Intellectual Engagement Communities (IEC)
What is the Intellectual Engagement Community Program?
Intellectual Engagement Communities are thematically organized student-faculty collaborations that provide co-curricular learning opportunities designed to extend student learning via active engagement and discovery.
Each IEC may explore any topic of interest provided the project’s themes and activities related to race (racial identity, inter-racial dialogue, racism, racial justice) or other forms of structural injustice and align with The Center’s overall mission. The IEC program also has a public mission that asks its fellows to share community what they have learned with the community.
Each IEC is responsible for maintaining an active schedule of activities related to its proposed theme and must contribute to community dialogue by way of at least one public event per year.
Please continue reading for more information about the IEC Program and this year’s application cycle.
Drawing upon the College’s strategic goals (PC 200) and IDEI Focus Areas, the IEC program claims the following purposes:
· Encourage curricular and co-curricular activities (e.g., research, teaching, course development, symposia, installations, performances, community engagements, etc.) that are innovative, disciplinary or interdisciplinary, educational, and highlight the role of the liberal arts and Dominican pedagogy in addressing contemporary issues of race, racism, and antiracism, and preparing students for a diverse, interconnected, and global society.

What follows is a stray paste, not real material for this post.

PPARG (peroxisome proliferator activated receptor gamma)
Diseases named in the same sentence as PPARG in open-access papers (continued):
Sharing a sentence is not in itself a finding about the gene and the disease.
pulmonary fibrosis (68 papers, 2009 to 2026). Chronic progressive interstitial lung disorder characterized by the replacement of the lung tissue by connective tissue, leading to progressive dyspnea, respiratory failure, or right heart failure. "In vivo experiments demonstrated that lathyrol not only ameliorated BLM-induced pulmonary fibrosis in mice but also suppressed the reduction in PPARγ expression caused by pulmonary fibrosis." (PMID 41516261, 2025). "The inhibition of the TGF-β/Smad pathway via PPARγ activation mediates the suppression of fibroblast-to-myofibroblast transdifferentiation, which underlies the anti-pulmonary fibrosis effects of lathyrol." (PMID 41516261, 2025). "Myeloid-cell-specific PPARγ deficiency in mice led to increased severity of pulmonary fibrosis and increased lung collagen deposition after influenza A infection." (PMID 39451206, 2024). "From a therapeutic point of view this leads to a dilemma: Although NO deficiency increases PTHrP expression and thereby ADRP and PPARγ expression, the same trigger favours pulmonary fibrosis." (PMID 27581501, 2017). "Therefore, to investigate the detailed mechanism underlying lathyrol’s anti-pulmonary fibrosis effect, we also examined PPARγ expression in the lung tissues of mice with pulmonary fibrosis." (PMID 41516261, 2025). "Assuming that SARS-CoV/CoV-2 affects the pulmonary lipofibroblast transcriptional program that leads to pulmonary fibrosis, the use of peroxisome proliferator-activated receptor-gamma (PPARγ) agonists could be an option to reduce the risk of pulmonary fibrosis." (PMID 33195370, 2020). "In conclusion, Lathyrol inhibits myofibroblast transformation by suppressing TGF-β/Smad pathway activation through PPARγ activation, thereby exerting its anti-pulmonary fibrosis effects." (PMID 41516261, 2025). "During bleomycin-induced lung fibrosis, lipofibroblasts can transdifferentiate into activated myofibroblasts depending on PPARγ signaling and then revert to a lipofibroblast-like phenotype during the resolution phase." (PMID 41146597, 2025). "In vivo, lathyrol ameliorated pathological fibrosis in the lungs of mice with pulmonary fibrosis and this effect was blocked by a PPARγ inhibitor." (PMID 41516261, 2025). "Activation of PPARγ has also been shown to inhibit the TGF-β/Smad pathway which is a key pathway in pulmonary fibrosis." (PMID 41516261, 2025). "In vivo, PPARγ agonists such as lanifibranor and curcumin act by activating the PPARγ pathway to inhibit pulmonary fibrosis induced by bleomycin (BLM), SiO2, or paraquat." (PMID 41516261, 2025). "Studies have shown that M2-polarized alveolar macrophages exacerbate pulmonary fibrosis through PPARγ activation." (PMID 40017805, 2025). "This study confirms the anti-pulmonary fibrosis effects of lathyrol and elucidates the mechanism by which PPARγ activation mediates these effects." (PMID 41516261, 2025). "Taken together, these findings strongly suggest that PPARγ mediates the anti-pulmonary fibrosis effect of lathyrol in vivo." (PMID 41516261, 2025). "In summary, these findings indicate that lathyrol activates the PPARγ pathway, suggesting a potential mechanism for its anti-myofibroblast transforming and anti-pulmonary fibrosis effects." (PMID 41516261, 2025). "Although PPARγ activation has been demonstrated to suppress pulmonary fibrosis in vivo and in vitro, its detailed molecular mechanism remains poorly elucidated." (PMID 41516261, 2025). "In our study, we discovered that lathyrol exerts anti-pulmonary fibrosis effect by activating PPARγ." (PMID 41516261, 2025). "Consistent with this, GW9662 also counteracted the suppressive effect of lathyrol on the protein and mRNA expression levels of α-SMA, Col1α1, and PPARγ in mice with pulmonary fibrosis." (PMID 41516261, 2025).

· Encourage high-impact and unique learning experiences, scholarship, and community-based projects that foster collaboration (particularly faculty/student collaborations, but also with community members/organizations, and campus-based Centers/programs), contribute to the mission of the Center at Moore Hall, and enrich the experience of its students.
· Create opportunities for frequent, meaningful interaction and dialogue among diverse constituents that promote learning discussion and understanding of race, racism, and racial justice (and related manifestations of structural inequality) that foster a caring campus community and embody Catholic teaching on diversity and inclusion.
· Expand College activities that enhance our reputation for and demonstrate commitment to building a more just, equitable, and inclusive society that honors the sacredness of every human life.
Student and Faculty Fellows
Each IEC is co-led by a student/faculty team, who hold the titles of Faculty Fellow and Student Fellow.
Fellows are expected to pursue projects/activities outlined in their initial proposal. These activities can include (but are not limited to) detailed work on new course proposals, original research projects, preparation and submission of grant proposals, art installations/exhibitions, performances, seminars, book/reading groups, conferences, service learning, community-based events (talks, film series. service), etc. A minimum number of activities per year is not expected, but each IEC must demonstrate responsible and good faith use of College resources.
Fellows can request the use of Center facilities for staging IEC events, activities, and meetings. Faculty Fellows will receive an annual stipend of up to $1500, and Student Fellows will receive an annual stipend of up to $1000. Stipends will be paid in semester installments. In addition, each IEC is eligible to receive a startup budget of up to $1500. Fellows will be responsible for managing these funds responsibly.